Latest Executive Order Pushes “Most Favored Nation” Drug Pricing Policy Test

On Sept. 13, 2020, President Trump signed an executive order amending the version he signed on Friday, July 24 relating to international drug pricing, which was signed but never published, pending potential negotiations between Trump and drug manufacturers. At that time, Trump gave drug manufacturers a deadline of August 24 to “come up with something that will substantially reduce drug prices.” That deadline passed with no progress, prompting Trump to issue this latest executive order replacing the original.

Citing the administration’s goal of reducing drug costs for Americans, Trump called on the U.S. Department of Health and Human Services (HHS) to institute a test of a “most favored nation” pricing policy for “costly prescription drugs and biological products” covered by Medicare Parts B and D. The policy calls for the lowest price the manufacturer sells that drug to any other developed nation to be applied to Part B and Part D, essentially capping the cost of prescription drugs paid by the government and consumers. Under a test of the “most favored nation” drug pricing model, the executive order states that HHS would determine whether the payment cap alleviates “poor clinical outcomes and increased expenditures associated with high drug costs.”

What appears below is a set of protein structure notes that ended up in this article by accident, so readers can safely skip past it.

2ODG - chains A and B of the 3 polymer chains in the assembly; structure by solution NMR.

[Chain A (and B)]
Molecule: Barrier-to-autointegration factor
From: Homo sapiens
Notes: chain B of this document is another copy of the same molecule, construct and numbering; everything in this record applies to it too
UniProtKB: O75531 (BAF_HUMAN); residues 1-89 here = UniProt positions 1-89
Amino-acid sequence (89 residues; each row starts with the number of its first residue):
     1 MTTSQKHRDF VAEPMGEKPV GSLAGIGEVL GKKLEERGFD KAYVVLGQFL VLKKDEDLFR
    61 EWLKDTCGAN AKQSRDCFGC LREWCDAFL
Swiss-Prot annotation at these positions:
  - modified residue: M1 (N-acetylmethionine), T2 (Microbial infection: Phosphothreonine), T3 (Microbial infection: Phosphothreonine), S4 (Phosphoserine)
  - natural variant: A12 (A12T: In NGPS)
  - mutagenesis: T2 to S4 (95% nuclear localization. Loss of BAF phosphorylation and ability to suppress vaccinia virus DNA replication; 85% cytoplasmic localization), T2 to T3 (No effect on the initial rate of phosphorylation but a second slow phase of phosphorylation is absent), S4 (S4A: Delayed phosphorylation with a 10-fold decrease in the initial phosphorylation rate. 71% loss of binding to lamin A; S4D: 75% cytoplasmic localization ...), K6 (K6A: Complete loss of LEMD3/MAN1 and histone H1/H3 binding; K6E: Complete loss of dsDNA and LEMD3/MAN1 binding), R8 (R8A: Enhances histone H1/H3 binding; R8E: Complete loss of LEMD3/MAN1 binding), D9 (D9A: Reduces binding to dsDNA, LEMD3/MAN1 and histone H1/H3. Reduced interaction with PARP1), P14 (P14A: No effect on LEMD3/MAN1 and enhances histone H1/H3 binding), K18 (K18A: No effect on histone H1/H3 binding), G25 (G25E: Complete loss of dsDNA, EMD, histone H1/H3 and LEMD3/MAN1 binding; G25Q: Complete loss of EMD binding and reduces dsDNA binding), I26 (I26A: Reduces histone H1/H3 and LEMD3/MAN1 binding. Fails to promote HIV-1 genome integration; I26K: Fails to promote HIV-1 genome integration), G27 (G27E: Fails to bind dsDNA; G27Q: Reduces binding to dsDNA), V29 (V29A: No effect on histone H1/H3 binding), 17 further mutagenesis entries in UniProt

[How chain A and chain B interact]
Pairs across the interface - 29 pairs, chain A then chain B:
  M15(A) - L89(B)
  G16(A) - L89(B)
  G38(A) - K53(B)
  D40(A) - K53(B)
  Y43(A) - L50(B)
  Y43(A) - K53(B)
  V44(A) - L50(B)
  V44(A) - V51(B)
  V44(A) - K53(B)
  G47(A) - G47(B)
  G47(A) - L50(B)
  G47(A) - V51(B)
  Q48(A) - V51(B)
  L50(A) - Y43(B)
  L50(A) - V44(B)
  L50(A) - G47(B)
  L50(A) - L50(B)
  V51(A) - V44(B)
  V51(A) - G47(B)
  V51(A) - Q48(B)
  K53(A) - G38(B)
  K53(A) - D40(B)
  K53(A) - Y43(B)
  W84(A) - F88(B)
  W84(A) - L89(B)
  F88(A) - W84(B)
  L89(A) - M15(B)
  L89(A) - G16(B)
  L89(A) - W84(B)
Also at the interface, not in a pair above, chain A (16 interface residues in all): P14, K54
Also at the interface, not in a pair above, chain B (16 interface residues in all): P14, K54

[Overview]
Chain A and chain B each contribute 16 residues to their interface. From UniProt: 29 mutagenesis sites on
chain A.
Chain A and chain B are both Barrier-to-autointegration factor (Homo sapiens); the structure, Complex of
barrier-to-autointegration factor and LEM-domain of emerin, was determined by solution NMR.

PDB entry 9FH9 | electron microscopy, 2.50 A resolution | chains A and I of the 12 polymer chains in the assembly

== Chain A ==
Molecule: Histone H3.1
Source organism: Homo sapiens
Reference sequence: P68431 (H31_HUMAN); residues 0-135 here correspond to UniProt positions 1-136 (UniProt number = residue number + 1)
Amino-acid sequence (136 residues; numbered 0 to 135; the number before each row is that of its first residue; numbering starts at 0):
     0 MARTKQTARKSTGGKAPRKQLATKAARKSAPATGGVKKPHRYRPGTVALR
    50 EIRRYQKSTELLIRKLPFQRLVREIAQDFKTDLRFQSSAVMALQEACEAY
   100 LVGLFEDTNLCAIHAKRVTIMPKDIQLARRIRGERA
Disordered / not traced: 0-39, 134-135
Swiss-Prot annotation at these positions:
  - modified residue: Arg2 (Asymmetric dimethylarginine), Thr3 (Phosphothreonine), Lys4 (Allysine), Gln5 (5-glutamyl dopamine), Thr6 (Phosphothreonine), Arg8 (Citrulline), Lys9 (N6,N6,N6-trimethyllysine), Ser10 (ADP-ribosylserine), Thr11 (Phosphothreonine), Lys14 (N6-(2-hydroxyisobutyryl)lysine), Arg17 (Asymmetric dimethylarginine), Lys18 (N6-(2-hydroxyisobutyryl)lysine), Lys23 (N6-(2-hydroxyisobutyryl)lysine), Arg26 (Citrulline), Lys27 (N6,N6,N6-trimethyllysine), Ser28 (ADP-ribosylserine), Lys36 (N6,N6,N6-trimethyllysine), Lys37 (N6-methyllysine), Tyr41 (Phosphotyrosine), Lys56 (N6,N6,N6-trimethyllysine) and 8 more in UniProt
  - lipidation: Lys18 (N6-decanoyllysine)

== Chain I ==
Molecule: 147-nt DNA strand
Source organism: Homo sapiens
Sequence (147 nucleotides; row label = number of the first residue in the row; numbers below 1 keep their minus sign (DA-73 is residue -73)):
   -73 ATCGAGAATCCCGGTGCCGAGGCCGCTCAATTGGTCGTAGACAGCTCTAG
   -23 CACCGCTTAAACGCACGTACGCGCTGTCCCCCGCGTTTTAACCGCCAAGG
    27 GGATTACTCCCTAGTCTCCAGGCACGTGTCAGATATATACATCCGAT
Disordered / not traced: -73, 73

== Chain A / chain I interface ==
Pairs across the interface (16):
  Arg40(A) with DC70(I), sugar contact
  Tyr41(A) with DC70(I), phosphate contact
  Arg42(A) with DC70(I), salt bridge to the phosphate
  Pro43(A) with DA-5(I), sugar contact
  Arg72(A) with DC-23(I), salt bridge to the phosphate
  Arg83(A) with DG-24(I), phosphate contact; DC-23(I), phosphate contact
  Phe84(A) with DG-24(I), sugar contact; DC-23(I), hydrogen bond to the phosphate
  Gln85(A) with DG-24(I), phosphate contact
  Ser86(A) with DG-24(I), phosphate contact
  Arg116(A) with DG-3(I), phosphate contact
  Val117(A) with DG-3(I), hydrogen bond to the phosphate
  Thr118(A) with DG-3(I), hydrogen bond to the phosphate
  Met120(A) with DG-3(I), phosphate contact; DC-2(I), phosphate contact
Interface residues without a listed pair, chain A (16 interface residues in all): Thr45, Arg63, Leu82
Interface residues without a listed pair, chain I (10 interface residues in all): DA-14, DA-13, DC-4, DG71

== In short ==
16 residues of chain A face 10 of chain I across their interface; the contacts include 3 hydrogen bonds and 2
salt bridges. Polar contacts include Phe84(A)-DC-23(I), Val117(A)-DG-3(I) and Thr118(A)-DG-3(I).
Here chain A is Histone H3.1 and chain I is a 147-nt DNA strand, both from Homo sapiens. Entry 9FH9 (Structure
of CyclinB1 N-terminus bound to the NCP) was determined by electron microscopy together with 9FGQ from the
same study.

As the largest payer of prescription drugs, the U.S. government has been struggling to find a solution to the nation’s high drug prices and costs incurred by payers and consumers. This action marks the administration’s latest effort to follow through on one of Trump’s primary 2016 campaign promises: to take on drug manufacturers and lower prescription drug prices for consumers. However, it does not mandate drug manufacturers to lower their prices in the U.S. to benefit the commercial market. It is unknown at this time what the scope of the HHS test program is and whether the test model will pay off as intended.

To read the Executive Order, visit the White House website.

 

Sources:

Share It